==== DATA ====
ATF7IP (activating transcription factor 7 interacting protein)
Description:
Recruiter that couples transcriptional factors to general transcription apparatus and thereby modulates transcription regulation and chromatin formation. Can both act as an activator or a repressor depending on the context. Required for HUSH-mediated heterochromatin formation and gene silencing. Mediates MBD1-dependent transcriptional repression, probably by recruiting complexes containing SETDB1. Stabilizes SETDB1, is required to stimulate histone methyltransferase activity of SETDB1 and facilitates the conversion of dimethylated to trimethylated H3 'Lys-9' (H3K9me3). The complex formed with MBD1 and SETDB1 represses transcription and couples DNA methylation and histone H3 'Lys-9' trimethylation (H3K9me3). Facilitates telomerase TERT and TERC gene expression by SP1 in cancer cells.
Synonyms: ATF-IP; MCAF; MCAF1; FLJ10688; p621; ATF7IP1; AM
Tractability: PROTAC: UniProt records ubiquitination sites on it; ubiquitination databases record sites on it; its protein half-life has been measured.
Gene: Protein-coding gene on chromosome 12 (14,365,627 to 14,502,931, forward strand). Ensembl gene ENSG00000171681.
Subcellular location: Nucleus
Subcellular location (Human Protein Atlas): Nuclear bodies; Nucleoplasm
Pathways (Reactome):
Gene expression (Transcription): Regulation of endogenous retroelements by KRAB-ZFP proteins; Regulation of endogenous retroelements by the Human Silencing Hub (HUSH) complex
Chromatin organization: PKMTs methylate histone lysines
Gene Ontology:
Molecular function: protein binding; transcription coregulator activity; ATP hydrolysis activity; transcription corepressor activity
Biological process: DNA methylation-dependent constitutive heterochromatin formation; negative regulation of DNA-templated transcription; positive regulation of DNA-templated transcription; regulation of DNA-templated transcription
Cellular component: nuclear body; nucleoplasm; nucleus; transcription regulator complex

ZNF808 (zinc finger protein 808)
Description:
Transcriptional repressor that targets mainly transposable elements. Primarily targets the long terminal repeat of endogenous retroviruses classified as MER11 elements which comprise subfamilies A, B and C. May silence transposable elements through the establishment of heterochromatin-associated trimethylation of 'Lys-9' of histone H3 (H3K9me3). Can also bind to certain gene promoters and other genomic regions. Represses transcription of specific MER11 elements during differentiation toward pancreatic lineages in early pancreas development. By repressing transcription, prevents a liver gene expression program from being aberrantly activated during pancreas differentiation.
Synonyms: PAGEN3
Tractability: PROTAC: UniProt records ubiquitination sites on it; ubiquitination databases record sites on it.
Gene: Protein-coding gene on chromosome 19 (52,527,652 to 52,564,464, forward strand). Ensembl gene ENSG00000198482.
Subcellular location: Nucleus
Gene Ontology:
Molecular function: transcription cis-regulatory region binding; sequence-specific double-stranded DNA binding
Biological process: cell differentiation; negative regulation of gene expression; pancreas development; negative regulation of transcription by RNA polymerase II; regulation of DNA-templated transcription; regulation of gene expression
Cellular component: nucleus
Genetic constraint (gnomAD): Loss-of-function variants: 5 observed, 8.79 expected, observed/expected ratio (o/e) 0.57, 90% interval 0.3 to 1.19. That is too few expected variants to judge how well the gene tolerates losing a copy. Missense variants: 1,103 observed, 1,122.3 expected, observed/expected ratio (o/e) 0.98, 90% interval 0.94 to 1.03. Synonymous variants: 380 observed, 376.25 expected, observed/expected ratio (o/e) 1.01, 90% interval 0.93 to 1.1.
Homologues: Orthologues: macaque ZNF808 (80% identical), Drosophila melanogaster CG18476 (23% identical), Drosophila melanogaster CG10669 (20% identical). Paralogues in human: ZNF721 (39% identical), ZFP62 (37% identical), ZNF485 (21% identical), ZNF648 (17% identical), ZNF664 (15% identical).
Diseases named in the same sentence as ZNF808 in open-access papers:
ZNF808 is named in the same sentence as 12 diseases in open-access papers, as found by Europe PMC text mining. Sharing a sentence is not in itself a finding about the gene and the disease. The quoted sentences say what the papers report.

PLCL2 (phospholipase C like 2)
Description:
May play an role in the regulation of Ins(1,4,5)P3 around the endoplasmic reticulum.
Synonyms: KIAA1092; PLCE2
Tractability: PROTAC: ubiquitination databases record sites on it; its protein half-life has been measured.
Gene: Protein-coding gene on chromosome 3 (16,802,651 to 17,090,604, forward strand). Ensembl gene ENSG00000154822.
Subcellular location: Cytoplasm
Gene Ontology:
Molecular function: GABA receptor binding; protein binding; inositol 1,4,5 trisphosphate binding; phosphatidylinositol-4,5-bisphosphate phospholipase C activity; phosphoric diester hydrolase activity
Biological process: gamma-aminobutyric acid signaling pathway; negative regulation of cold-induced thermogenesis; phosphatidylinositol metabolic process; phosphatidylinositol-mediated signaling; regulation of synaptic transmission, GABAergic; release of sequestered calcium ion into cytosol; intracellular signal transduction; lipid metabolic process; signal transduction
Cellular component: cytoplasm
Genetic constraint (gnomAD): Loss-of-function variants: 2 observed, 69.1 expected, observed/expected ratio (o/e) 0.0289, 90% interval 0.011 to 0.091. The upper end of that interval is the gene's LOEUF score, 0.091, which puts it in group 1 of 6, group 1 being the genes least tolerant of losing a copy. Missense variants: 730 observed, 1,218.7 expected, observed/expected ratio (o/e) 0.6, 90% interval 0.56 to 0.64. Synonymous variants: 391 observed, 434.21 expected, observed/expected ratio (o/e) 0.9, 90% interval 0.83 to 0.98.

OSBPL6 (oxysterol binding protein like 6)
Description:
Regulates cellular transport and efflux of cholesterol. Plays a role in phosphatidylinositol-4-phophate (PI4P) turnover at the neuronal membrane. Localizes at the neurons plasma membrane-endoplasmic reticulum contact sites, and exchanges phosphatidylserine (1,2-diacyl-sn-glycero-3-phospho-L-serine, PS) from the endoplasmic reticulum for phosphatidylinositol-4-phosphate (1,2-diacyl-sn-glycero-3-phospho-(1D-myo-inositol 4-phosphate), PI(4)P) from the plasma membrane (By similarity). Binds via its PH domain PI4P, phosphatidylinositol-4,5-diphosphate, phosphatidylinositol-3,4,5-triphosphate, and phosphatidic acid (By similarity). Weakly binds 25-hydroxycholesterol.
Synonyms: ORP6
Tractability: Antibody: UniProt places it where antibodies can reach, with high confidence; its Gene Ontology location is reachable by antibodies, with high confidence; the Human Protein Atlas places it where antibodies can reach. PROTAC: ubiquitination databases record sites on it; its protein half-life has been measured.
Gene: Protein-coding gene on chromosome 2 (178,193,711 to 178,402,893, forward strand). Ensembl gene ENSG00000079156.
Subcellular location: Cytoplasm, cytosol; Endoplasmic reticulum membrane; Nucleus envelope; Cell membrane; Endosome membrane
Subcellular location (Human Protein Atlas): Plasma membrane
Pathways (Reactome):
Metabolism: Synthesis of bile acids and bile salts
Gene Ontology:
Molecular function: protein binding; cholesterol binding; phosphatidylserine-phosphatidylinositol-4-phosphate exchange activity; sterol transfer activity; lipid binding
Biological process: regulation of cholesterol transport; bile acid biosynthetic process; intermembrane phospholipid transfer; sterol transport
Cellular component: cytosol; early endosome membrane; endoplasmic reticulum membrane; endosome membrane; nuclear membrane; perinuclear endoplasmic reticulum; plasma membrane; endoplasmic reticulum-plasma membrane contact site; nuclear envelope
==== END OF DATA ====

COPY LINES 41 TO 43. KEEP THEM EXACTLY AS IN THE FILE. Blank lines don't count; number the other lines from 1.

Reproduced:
Cellular component: cytoplasm
Genetic constraint (gnomAD): Loss-of-function variants: 2 observed, 69.1 expected, observed/expected ratio (o/e) 0.0289, 90% interval 0.011 to 0.091. The upper end of that interval is the gene's LOEUF score, 0.091, which puts it in group 1 of 6, group 1 being the genes least tolerant of losing a copy. Missense variants: 730 observed, 1,218.7 expected, observed/expected ratio (o/e) 0.6, 90% interval 0.56 to 0.64. Synonymous variants: 391 observed, 434.21 expected, observed/expected ratio (o/e) 0.9, 90% interval 0.83 to 0.98.

OSBPL6 (oxysterol binding protein like 6)